The ability to provide finer control is especially important now that so many other aspects of employees’ lives have been shuffled around and become uncertain.
Workplaces that are able to provide their workers with the visibility and insight required to navigate their careers according to their aspirations, at scale and through reliable technological means, will both find driven talent drawn to them, and simultaneously create an independent, evolving, highly adaptive and highly driven workforce from within.
Ask almost any young professional, and you’ll hear that workplaces that allow flexibility in the work environment increasingly rank higher than those sticking to more traditional office spaces. And with good reason. Millennials and GenZ-ers strive to be more independent, and to shape their own workflow. This makes sense, considering the “one-size-fits-all” approach to career paths and job descriptions is becoming increasingly irrelevant, and each individual has their own special requirements for what they need to get the job done.
Millennials and GenZ-ers function best when they can choose when to work from home, co-working spaces, cafes or the office. Workplaces that have already started enabling this had a leg-up when sheltering in place and social distancing started, and will continue to have an advantage when this is over.
But this isn’t just about personal preferences. Following the current situation, many young professionals will hesitate to commit to a location-based job. The new reality we’ve found ourselves in has proved that internet-based, location-free organizations are safer and more dependable than traditional work environments.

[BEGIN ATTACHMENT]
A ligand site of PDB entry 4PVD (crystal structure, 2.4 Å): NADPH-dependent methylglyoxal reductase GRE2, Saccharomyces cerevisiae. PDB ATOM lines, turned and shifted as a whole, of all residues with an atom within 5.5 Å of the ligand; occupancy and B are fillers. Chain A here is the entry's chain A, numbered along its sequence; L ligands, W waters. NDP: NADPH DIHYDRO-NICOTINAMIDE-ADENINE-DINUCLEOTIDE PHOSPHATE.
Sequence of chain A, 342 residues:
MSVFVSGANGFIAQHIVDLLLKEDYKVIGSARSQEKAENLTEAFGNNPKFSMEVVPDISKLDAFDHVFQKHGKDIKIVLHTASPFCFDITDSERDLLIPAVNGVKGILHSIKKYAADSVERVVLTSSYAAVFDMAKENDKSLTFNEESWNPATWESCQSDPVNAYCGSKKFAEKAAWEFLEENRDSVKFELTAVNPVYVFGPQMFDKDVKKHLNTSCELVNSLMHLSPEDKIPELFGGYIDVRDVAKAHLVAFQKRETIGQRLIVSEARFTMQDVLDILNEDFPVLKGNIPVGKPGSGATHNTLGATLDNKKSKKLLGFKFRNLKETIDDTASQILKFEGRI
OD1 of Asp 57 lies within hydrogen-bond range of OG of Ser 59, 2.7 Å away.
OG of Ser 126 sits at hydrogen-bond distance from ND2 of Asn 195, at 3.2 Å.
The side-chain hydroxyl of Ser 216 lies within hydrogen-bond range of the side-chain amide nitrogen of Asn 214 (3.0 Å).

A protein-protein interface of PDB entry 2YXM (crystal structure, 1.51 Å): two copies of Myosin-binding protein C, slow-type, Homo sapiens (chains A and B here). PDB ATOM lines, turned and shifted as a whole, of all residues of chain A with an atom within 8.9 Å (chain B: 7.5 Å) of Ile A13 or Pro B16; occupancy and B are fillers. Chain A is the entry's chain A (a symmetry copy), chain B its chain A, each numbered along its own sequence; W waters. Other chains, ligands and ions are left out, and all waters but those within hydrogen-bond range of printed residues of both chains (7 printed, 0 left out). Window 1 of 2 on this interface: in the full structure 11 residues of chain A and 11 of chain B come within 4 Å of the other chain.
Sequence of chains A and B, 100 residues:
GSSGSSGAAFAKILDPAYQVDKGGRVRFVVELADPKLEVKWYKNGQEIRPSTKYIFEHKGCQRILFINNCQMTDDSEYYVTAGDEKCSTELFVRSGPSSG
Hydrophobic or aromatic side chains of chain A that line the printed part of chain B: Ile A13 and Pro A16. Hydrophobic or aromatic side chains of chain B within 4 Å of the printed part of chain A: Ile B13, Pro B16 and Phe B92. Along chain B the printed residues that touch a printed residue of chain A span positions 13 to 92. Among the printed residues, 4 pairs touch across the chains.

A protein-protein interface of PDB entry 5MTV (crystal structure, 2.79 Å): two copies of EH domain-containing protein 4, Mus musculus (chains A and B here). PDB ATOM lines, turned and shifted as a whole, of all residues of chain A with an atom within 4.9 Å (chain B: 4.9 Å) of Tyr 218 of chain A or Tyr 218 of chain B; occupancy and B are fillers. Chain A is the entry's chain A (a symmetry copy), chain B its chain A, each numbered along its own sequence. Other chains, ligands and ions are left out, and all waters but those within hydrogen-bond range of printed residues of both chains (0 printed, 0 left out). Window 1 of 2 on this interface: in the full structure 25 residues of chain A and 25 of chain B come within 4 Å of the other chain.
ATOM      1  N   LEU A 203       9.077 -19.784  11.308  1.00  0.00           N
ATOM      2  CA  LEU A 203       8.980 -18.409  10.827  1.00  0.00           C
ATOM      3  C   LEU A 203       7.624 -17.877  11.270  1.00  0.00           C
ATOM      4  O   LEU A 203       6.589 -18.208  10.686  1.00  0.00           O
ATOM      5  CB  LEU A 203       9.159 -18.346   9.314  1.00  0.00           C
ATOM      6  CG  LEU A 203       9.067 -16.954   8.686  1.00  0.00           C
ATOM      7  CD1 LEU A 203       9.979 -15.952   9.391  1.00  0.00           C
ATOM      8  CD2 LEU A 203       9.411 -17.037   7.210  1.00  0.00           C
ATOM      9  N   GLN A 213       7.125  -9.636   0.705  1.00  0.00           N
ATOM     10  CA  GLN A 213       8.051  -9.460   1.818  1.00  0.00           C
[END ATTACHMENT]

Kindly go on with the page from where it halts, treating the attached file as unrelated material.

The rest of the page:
When attempting to figure out what young generations want, survey after survey has stressed that they are intensely passionate about making a positive impact on the world. It’s not enough to just bring in revenues and be industry leaders; for these young people, contributing to society as a whole is key, and a workplace that allows them to do so has a serious advantage over competitors – even if the salaries they offer are lower.
And although the coronavirus crisis has made finances tighter for many, it has also stressed the importance of social solidarity for Millennials and GenZ-ers. How your company acts now in terms of social responsibility and outreach can really shape how attractive it will be as a workplace when this is all over.
Another key factor younger generations are looking for when they seek out employment are sensitive and attentive employers. Awareness of mental and emotional health is constantly increasing among younger people, and employers that take the time and make the effort to listen to their needs find themselves with a more engaged and committed workforce.
COVID-19 has only emphasized the need for this attitude, with unusual and extreme emotional circumstances plaguing us all. The need for compassion and attentiveness to the emotional wellbeing of workers won’t go away after the pandemic is over; if anything, it’ll become even more necessary.
So it seems that although the COVID-19 crisis has changed the dynamics between employees and employers, it hasn’t changed the needs and requirements of younger generations. While it may offer new opportunities to bolster your workforce with previously unavailable talent, if you want to hold on to that talent once you have them with you, you need to provide them with a good set of reasons to stay. Luckily, those things that Millennials and GenZ-ers want from their workplace are precisely the things that enterprises need to be doing anyway in order to adapt to the new financial reality.